Supporting the Arts in Western Massachusetts and Beyond

August 15, 2023

REVIEW: Tanglewood Music Center Orchestra, "Two Concerts, Four Conductors"

Tanglewood, Lenox, MA 
August 7 & 14, 2023 
by Michael J. Moran 

The two latest TMCO concerts offered, among other pleasures, an object lesson in four different styles of leading an orchestra. 

Agata Zayca photo by Hilary Scott
Polish TMC conducting fellow Agata Zajac opened the August 7 concert with a daringly dark interpretation of Sergei Rachmaninoff’s 1909 symphonic poem “The Isle of the Dead,” inspired by Arnold Bocklin’s painting of a coffin being rowed to a small island. The TMCO conveyed the nostalgic theme of life, the shattering climax of grief, and the mournful rocking of the boat with feverish intensity. Zajac brought similar range a week later to Antonin Dvorak’s 1897 tone poem “Wood Dove.” The TMCO rendered every twist in this grim Czech folktale (a wife poisons her husband, happily marries another, then kills herself from remorse) with vivid conviction. 

Zajac’s Canadian counterpart, Armand Birks, led Maurice Ravel’s beloved 1928 “Bolero” with sinuous flair on August 7. The TMCO luxuriated in this “long, very gradual crescendo” (Ravel’s description) with obvious enjoyment. A week later Birks found atmospheric and emotional resonance in the “Four Sea Interludes” for orchestra from Benjamin Britten’s 1945 opera “Peter Grimes,” about an outcast fisherman in 19th-century England. Most notable were a haunting “Moonlight” and an impassioned closing “Storm.”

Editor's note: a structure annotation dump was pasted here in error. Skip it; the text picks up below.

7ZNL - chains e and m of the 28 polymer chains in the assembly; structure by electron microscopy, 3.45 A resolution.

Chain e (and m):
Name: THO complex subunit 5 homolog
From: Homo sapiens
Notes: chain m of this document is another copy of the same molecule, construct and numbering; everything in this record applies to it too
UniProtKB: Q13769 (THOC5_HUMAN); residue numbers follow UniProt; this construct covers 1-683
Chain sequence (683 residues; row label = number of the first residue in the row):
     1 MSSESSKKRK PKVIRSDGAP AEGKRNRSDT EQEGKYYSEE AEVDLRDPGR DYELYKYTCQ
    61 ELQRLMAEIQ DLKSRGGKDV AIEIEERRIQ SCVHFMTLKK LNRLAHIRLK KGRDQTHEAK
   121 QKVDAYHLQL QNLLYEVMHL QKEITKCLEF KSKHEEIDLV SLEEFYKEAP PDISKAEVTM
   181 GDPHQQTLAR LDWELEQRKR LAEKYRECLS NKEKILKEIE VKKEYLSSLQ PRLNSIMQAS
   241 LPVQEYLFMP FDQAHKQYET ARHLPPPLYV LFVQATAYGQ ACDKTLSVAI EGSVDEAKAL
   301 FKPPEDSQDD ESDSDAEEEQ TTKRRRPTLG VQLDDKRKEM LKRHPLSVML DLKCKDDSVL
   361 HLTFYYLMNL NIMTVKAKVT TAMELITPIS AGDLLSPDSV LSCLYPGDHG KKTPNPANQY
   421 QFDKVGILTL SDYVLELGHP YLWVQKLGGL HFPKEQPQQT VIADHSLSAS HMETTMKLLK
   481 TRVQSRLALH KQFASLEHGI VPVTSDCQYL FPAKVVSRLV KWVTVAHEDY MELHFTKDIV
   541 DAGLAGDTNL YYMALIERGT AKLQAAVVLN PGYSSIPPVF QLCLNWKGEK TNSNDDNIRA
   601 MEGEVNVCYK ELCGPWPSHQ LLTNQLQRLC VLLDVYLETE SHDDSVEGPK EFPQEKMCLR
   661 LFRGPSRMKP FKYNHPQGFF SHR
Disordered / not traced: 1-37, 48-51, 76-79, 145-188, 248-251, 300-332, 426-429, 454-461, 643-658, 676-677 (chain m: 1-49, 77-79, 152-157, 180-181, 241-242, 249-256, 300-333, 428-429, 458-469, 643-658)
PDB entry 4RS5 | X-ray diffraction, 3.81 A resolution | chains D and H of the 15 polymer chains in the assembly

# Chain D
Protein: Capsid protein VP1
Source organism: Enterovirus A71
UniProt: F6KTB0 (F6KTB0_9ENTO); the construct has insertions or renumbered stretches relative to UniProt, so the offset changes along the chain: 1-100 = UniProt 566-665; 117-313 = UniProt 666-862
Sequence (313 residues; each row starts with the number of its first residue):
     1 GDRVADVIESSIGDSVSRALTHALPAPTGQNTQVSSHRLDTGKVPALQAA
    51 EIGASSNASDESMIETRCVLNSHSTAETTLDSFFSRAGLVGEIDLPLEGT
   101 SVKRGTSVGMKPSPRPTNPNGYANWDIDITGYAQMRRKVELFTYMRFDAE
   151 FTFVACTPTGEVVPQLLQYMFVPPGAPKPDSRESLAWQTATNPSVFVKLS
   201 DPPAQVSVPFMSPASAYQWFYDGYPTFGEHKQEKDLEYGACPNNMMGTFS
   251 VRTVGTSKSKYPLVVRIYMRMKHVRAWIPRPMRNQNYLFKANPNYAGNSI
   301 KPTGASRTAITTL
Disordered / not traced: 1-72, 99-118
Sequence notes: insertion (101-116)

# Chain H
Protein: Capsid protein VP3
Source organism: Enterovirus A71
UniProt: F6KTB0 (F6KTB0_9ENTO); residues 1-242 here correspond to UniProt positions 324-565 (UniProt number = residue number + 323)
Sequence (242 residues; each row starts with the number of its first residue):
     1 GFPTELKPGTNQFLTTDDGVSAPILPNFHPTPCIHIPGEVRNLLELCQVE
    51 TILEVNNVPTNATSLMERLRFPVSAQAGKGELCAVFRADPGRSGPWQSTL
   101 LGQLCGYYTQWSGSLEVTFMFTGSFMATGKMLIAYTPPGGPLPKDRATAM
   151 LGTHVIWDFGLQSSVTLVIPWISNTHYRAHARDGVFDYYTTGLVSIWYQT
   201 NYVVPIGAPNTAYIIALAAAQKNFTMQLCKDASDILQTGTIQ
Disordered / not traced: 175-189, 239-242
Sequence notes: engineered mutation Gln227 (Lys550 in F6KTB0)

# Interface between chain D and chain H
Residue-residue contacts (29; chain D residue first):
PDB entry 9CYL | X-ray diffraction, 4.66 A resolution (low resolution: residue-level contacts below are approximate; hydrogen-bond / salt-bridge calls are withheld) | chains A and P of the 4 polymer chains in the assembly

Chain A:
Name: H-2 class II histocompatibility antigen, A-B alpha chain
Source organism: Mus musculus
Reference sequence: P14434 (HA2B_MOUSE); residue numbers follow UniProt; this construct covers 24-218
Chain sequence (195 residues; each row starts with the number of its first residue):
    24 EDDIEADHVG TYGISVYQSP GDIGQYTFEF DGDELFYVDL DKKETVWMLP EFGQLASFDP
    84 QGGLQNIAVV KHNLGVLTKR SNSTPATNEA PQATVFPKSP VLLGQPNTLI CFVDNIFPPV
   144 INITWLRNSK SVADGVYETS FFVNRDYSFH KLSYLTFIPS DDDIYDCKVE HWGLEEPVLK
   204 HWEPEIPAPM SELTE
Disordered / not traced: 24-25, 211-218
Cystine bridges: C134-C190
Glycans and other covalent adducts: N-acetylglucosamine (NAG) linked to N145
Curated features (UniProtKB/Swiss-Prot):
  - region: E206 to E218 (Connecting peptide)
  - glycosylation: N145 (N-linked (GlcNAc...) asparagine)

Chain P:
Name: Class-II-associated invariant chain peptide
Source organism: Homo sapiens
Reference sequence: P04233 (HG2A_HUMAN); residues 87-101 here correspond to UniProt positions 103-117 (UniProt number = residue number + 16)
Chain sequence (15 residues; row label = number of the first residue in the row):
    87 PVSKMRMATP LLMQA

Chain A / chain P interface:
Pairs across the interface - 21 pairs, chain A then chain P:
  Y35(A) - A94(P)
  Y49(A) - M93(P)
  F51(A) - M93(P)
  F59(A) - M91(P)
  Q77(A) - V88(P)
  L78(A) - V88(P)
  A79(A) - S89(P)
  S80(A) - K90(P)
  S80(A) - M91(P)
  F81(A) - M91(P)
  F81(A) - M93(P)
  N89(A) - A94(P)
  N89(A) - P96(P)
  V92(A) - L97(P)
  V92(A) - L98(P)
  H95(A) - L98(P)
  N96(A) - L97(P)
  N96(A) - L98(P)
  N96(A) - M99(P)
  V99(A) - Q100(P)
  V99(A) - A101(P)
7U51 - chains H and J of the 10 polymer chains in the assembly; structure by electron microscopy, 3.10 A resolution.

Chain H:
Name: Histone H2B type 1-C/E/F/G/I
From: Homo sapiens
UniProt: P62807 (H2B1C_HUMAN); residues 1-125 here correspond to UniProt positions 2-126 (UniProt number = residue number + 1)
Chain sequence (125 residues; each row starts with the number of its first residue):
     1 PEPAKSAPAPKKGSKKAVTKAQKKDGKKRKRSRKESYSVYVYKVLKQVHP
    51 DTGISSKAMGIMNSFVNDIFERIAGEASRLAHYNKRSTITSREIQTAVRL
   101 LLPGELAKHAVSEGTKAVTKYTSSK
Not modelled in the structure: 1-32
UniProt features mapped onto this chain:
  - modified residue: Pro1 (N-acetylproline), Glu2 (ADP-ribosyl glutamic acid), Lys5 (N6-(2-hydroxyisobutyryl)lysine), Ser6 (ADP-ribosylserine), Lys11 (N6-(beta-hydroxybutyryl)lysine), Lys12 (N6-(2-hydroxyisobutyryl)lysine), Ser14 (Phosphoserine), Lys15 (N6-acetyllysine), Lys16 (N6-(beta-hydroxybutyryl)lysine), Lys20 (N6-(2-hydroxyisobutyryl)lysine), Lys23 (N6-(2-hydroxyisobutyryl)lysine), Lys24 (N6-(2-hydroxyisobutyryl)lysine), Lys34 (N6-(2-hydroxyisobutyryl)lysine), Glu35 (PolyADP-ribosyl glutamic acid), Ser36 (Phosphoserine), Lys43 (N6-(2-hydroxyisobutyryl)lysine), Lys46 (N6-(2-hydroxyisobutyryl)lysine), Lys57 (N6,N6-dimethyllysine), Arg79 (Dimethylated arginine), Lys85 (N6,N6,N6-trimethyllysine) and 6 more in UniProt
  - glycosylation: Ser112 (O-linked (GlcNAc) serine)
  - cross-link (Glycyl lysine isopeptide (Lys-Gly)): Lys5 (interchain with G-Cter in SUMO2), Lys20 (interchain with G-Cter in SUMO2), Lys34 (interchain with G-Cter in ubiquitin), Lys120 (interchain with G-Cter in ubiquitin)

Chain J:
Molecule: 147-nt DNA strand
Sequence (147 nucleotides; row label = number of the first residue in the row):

Internationally acclaimed Russian-born conductor Dima Slobodeniouk closed the first concert with an exhilarating performance of Jean Sibelius’s 1902 second symphony. The conductor’s training and experience in the composer’s native Finland seemed to infuse a restless “Allegretto,” defiant “Tempo Andante, ma rubato,” headlong “Vivacissimo,” and stirring “Finale: Allegro moderato.”
British conductor and musicologist Dame Jane Glover closed the second concert with a similarly inspired account of Johannes Brahms’s 1877 second symphony. Though considered his sunniest symphony, Glover and the TMCO discovered melancholy undercurrents in the first two movements, a flowing “Allegro non troppo” and a tender “Adagio non troppo,” but only joy in a buoyant “Allegretto grazioso (quasi Andantino)” and an ecstatic “Allegro con spirito.”
Slobodeniouk and Zayac are full-body conductors, who move around the podium and often bend their legs or even jump (think Leonard Bernstein). Glover and Birks are more restrained in their movements, using mainly their arms and batons for communication. All make eloquent use of facial expressions to convey their wishes, and all show outstanding rapport with their musicians. At Tanglewood, the legacy and future of classical music looks secure.